RD Power Filter
Is a unique power filter combined with surge protection. This article from RDacoustic’s workshop effectively protects your audio appliances and other devices against overvoltage (lightning strikes and other causes) and at the same time cleans the power supply from unwanted electromagnetic interference, resulting in an improved sound quality of your audio devices.
Protect your devices the pure way.Find out more →
RD Power Filter
This filter is assembled from components with very low production tolerances, the majority of which is manufactured in the Czech Republic. The filter is tested by standardised EU SURGE and BURST tests at the Military Technical Institute laboratory in Vyškov, Czech Republic. The quality of the components used and their tolerances are very important when it comes to how effective the filtering of high-frequency interference is as their parameters change with frequency. In chokes, we use special iron powder cores with a very wide working range. As a result, the filtration works effectively over a very wide range of frequencies, not leaving out harmonic frequencies of the suppressed frequencies.
At the beginning of our filter, there are two inductors to increase inner impedance and delay the rapidly growing current. Thanks to these, lightning arresters which follow can react faster. There are three rare gas-filled lightning arresters in a triangle, so the overvoltage is reduced between all conductors separately. What follows are another two inductors to reduce the impact of current, plus three fast and robust varistors, again in triangle. They suppress the leading edge of overvoltage that the lightning arresters didn’t filter out.
Then there’s a current compensated choke coil with a set of capacitors to reduce symmetrical interference—a balanced LC filter for high frequency interference. Ultra fast varistors which reduce any left overvoltage which came through the preceding stages close the filter up. The whole filter is shielded against high frequencies over 1 MHz.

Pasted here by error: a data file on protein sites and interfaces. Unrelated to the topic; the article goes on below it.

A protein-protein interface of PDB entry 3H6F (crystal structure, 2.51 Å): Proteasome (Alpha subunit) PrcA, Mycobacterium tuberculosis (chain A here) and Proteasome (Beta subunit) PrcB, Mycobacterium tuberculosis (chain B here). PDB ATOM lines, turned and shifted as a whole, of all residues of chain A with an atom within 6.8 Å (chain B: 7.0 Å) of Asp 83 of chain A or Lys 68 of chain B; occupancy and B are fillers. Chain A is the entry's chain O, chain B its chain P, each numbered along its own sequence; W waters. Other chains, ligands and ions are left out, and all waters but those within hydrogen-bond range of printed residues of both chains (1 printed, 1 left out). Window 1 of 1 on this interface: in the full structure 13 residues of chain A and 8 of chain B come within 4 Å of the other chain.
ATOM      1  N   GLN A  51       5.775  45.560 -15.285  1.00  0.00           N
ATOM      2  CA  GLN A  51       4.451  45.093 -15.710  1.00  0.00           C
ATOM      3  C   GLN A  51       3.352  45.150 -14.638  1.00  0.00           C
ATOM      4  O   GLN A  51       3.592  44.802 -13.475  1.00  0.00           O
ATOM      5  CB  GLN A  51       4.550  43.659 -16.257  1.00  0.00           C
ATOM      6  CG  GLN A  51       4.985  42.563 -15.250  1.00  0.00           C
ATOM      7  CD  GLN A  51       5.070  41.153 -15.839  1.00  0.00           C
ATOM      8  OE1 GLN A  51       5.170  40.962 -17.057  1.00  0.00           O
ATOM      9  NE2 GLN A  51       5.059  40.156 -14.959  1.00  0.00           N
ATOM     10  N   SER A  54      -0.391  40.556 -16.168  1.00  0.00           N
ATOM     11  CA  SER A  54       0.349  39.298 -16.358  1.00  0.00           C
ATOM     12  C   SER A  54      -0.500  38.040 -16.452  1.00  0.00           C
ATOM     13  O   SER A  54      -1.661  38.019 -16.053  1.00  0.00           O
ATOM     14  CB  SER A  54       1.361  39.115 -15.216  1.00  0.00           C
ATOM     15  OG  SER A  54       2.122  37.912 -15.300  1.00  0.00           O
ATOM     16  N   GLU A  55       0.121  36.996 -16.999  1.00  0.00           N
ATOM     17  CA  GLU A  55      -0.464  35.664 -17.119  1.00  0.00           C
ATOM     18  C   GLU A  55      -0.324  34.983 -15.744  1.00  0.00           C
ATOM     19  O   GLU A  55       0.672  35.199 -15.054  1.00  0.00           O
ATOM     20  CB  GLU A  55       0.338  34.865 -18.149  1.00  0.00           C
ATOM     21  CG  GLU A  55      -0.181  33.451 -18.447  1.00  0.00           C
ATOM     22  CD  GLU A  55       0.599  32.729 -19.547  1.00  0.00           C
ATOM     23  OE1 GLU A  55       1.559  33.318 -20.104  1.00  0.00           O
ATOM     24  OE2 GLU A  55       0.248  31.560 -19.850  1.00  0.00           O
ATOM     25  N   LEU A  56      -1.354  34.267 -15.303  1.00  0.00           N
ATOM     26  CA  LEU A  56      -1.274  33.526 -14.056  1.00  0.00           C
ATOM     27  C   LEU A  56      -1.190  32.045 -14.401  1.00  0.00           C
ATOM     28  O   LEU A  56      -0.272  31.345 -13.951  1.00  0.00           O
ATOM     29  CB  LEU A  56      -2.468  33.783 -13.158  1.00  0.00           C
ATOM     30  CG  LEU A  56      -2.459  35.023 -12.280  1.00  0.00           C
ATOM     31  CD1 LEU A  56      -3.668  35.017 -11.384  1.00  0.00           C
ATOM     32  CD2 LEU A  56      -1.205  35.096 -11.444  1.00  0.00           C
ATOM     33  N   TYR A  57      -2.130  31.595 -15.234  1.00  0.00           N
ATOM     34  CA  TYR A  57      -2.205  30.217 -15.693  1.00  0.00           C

This solution, which works at once as a filter, perfect surge protection and a cable, is primarily meant to provide power supply for one component (see Questions and Answers and technical parameters). Depending on how the entire audio system is meant to function, providing filtering and safe power to more components can be done either by using several RD Power Filters, or using one component (RD EMI Neutralizer).
|Surge protection:||(LEMP – Lightning Electromagnetic Pulse)|
|Electromagnetic interference protection:||In accordance with the EMC standard|
|Fast transition pulses:||BURST|
|High energy pulses:||SURGE|
|European CEEe:||CEE 7/7|
|Maximum pernament power:||500 W|
|Maximum pernament current:||2,2 A|
|Internal impedance:||0,5 Ω|
|Maximum leaking current:||0,075 mA|
|Power consumption:||0,1 W|
|EMC filtration:||-17 dB (30 kHz–10 MHz)|
|Electromagnetic field protection:||20 V/m|
|SURGE overvoltae protection:||4500 V|
|SURGE short-circuit current:||3x8000 A|
|BURST overvoltae protection:||6000 V|
|BURST short-circuit current:||3x6000 A|
Reviews and videos
For obvious reasons, rather than dealing with electromagnetic interference filtering and surge protection our filter is focused on, this review provides insight into the resulting sound our filter provides when used with different setups.
These are hifi enthusiast feelings, nothing measurable or in any way quantifiable. The high end system sounds a bit different (although it wasn’t bad before) now. The sound became clearer, perhaps the vocal and individual instruments now stand out more with quality recordings.
Does a power filter really improve the quality of sound?